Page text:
Business Musings: Popcorn Bunnies (A Process Blog)

Business Musings Current News free nonfiction Kris Nelscott On Writing

I could spend the next seven days on promotion and feel like I’m working at my writing full time. Seriously.

I have the Fiction River Kickstarter to promote. I’m in a Storybundle with a Diving novella that might get more readers to the next book in the series, which will appear in mid-September.  I have a brand new story in Alfred Hitchcock’s Mystery Magazine  that’s getting a bit of buzz—at least, if my email is any indication. My Smokey Dalton book Smoke-Filled Rooms has been reissued in a beautiful new edition in France.  I have three newsletters (minimum) to write, as well as this website to repair and fix up.

And that’s just the promotion side.

On the personal side, I took three days off last week to be with a friend while she visited. She had a vacation and I had a great staycation. It was lovely. This week, I have a play and a concert to attend (life is hard here), as well as two classes to go to and another class I want to try. And the weather is slowly cooling so there’s an entire city to explore once I can walk places again.

I realized just this morning how easy it is to avoid writing. Some of you would say that I am writing. Dean would. But I’m not, not even as I type this.

You see, back in my formative writing years, when I was working full-time as the news director of a radio station, and was making a living at the same time as a nonfiction writer, I decided that “writing” was new fiction words. If I didn’t “write” every day, I was screwing up. I had to make time to write fiction, and that’s how I did it.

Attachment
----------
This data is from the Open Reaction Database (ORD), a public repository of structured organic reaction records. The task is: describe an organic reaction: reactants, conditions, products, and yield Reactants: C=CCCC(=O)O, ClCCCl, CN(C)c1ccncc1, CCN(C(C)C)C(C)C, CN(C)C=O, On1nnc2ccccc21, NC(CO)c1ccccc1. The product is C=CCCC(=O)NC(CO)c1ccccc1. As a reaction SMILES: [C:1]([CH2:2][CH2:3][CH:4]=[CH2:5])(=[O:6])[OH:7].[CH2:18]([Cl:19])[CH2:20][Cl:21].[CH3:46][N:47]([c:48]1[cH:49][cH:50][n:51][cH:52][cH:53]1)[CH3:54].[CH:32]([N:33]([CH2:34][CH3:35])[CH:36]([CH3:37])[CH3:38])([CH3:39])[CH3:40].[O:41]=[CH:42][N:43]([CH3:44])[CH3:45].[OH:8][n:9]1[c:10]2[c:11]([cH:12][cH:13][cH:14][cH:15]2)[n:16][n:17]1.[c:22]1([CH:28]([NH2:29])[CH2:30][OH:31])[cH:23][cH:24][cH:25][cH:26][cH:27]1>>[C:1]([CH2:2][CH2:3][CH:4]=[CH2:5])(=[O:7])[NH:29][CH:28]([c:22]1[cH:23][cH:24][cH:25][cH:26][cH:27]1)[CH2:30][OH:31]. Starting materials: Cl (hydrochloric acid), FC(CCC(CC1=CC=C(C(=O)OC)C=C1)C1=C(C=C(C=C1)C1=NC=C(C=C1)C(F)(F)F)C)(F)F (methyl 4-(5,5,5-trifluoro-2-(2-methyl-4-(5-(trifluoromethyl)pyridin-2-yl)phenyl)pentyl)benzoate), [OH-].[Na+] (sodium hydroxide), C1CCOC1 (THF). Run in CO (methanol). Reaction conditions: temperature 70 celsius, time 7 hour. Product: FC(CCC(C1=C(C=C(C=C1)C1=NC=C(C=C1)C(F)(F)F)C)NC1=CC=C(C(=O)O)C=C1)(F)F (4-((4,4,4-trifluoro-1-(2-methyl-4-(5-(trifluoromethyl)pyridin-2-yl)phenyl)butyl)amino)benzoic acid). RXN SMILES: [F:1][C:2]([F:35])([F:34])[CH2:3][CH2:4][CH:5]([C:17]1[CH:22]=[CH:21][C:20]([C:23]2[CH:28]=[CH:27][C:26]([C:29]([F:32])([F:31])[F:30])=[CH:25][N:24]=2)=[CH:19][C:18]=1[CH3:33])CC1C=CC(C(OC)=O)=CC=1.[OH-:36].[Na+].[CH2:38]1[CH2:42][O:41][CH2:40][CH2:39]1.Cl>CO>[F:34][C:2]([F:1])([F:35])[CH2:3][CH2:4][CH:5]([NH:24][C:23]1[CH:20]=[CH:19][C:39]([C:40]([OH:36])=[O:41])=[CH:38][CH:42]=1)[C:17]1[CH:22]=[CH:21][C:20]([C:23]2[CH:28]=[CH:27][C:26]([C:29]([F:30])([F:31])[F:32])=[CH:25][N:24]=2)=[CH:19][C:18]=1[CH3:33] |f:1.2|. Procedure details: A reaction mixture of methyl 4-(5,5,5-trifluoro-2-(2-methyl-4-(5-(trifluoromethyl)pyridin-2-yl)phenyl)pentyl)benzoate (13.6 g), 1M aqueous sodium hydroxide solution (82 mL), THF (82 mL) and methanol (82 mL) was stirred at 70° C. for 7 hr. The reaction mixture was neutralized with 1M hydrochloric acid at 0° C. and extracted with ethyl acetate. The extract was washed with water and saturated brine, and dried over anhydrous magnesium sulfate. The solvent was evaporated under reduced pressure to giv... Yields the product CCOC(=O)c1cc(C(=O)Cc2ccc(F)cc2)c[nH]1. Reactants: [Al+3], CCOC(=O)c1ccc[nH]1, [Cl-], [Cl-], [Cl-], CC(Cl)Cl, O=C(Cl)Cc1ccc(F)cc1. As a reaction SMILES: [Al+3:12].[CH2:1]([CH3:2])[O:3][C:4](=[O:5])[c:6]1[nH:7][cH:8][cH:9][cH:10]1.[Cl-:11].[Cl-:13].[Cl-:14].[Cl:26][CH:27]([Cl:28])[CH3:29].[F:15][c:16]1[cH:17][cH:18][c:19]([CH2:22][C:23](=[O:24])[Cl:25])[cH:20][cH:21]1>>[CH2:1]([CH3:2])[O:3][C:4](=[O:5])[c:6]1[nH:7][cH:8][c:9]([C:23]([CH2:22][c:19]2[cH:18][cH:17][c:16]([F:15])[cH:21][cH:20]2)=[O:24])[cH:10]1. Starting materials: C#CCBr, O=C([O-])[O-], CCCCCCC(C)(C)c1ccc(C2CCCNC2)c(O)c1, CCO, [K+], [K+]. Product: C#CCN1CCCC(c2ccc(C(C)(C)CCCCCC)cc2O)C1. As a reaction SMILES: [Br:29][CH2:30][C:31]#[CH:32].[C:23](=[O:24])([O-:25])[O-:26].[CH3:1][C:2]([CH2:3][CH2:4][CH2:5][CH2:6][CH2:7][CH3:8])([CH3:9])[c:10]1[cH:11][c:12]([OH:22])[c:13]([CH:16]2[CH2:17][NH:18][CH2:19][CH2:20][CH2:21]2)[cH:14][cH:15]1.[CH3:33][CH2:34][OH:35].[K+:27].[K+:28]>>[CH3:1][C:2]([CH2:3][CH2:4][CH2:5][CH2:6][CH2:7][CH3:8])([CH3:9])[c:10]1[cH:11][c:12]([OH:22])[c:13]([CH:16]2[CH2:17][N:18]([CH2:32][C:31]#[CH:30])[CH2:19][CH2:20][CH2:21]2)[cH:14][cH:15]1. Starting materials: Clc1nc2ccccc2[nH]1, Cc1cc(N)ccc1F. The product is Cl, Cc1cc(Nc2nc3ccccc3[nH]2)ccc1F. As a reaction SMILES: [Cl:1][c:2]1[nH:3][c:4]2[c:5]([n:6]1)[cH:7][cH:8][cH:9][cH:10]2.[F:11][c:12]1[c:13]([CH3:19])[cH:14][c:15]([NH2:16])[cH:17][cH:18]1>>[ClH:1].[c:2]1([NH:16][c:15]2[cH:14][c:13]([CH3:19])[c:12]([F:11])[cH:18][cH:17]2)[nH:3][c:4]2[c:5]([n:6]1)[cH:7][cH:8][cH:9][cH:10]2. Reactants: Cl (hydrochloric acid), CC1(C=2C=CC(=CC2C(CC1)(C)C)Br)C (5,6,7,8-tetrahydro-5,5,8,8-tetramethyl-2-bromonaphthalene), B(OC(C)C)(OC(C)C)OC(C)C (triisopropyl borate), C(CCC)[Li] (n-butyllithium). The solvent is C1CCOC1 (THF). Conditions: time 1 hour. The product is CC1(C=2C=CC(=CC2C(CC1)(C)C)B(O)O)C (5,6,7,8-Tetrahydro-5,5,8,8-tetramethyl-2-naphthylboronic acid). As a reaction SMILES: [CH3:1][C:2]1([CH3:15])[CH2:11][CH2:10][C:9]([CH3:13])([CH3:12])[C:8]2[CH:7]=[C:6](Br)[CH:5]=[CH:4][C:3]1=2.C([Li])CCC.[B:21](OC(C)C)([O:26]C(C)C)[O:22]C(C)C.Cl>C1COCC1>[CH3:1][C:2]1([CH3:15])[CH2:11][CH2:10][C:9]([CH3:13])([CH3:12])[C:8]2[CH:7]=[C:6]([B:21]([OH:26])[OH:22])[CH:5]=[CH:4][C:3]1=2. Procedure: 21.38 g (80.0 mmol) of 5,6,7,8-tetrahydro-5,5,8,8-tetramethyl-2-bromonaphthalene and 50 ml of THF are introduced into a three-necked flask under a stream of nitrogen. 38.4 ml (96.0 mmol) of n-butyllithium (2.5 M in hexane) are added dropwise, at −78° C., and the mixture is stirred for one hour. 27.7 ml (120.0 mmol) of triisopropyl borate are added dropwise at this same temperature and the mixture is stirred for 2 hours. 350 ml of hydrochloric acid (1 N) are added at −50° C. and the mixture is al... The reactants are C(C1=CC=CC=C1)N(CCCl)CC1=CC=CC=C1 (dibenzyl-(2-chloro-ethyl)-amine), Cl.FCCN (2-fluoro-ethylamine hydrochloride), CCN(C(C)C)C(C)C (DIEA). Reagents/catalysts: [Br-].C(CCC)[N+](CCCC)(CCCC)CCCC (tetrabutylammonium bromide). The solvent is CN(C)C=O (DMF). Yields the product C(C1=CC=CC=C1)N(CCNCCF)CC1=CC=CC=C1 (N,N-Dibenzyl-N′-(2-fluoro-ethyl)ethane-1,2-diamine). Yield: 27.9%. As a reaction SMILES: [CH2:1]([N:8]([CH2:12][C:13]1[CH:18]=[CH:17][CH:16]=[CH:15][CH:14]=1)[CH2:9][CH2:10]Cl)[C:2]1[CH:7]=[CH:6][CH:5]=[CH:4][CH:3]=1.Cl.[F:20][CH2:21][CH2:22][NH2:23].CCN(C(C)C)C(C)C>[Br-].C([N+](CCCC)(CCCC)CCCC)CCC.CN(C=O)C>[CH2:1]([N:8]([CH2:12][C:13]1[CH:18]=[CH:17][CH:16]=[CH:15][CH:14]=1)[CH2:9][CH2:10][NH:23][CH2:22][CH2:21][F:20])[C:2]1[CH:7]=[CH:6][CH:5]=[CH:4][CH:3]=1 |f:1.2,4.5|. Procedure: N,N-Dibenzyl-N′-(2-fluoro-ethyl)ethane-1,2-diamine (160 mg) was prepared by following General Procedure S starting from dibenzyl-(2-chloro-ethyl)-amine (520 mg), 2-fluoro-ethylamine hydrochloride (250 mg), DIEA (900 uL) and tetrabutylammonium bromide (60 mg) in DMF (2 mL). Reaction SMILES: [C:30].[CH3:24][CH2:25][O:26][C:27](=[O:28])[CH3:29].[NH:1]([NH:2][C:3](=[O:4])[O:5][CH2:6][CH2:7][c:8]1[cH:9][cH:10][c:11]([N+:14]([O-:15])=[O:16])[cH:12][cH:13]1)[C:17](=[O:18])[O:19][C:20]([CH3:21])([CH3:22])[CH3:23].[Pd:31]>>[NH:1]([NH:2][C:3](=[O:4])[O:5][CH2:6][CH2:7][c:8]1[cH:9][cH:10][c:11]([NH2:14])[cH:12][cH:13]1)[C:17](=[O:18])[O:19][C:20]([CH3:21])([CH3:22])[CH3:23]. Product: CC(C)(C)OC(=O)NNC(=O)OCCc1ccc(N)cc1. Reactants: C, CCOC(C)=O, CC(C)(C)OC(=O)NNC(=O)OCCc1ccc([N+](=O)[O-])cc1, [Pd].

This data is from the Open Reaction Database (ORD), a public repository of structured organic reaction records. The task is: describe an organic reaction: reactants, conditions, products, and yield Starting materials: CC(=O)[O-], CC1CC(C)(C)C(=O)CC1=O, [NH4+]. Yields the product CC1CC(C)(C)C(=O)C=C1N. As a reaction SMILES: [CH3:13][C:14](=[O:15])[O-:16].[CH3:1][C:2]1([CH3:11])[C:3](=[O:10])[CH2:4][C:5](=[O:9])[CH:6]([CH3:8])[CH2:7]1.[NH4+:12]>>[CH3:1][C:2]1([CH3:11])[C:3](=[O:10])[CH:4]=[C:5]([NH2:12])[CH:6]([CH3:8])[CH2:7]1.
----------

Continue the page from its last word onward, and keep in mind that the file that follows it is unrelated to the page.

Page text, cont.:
I’m playing the same mind game with getting my 12,000 steps and running these days. Just because I have 8,000 steps for the day doesn’t mean I should avoid my 3-mile run. Running might count into my step total, but running is separate from steps.

Just like “writing” is separate from…well, what I’m doing right now.

When I get back to “writing” tomorrow, I will have taken five days off. Yesterday, I wrote a different blog post that was nagging at me. I didn’t really have a brain for fiction yesterday. (Chronic health stuff—oh, yeah! I have other things to promote as well, like a guest blog on…chronic health problems, and two appearances on podcasts—Joanna Penn’s The Creative Penn  and Len Epp’s Backmatter Podcast. Oh, yeah, and the Kickstarter that I’m not one of the founders of, but if it funds, I get to write a nifty story.)

So I wrote a blog, and did a bit of reading, and got myself organized, none of which I consider “writing.”

I decided to do a lot of the promotion today, and get as much done as I possibly could. When I’m doing things with other people, like a Storybundle or a Kickstarter, I feel bad if I don’t do my promotional share. I feel less bad if I forget to promote a story of mine, although I do occasionally miss the opportunity to promote much, such as with some of the stories I published in Asimov’s this year.